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Pain Research and Management
Volume 2016, Article ID 6104383, 8 pages
Research Article

Postoperative Pain, an Unmet Problem in Day or Overnight Italian Surgery Patients: A Prospective Study

1School of Nursing, Department of Clinical and Biological Science, University of Torino, Via San Giacomo 2, Beinasco, 10092 Torino, Italy
2General Surgery, Hospital Evangelico Valdese, Via Pellico 19, 10135 Torino, Italy
3General Surgery, Hospital Ospedale Umberto I, Via Magellano N.1, 10128 Torino, Italy
4Department of Clinical and Biological Science, University of Torino, Via Santena 5bis, 10126 Torino, Italy
5Department of Public Health and Paediatrics, University of Torino, Via Santena 5bis, 10126 Turin, Italy

Received 23 March 2016; Revised 18 October 2016; Accepted 5 December 2016

Academic Editor: Till Sprenger

Copyright © 2016 Sara Campagna et al. This is an open access article distributed under the Creative Commons Attribution License, which permits unrestricted use, distribution, and reproduction in any medium, provided the original work is properly cited.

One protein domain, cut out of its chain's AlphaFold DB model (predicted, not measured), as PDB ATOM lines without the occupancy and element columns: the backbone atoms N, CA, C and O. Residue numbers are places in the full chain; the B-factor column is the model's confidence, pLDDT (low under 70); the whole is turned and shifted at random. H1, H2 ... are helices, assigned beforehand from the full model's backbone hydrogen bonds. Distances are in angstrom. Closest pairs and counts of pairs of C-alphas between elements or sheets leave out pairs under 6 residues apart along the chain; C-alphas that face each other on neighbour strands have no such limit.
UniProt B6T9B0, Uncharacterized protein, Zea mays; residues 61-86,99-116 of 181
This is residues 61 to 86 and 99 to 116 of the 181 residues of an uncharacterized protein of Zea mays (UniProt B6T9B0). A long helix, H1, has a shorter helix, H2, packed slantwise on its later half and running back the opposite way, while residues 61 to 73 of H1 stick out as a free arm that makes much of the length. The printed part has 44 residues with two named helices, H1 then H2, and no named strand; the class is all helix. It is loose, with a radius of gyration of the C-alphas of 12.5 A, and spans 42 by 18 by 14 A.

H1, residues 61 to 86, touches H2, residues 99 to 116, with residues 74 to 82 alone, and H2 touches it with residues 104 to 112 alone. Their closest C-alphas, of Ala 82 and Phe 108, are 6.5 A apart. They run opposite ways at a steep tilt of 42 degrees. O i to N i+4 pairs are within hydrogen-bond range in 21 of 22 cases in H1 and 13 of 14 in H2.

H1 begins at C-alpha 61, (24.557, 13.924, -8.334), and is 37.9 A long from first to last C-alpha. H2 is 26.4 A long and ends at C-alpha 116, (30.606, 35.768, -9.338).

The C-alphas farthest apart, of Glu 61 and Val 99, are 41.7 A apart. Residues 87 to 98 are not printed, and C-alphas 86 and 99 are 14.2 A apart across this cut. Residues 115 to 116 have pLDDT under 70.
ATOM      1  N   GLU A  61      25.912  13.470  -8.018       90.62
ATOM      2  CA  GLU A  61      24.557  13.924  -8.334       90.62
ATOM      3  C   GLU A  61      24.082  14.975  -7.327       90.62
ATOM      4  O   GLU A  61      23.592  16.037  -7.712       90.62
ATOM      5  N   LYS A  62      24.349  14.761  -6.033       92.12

Background. Because of economic reasons, day surgery rates have steadily increased in many countries and the trend is to perform around 70% of all surgical procedures as day surgery. Literature shows that postoperative pain treatment remains unfulfilled in several fields such as orthopedic and general surgery patients. In Italy, the day surgery program is not yet under governmental authority and is managed regionally by local practices. Aim. To investigate the trends in pain intensity and its relation to type of surgeries and pain therapy protocols, in postoperative patients, discharged from three different Ambulatory Surgeries located in North West Italy (Piedmont region). Method. The present study enrolled 276 patients who undergone different surgical procedures in ambulatory regimen. Patients recorded postoperative pain score twice a day, compliance with prescribed drugs, and pain related reasons for contacting the hospital. Monitoring lasted for 7 days. Results. At discharge, 72% of patients were under weak opioids, 12% interrupted the treatment due to side effects, 17% of patients required extra drugs, and 15% contacted the hospital reporting pain problems. About 50% of patients experienced moderate pain during the first day after surgery. Results from our study show that most of the patients experienced avoidable pain after discharge.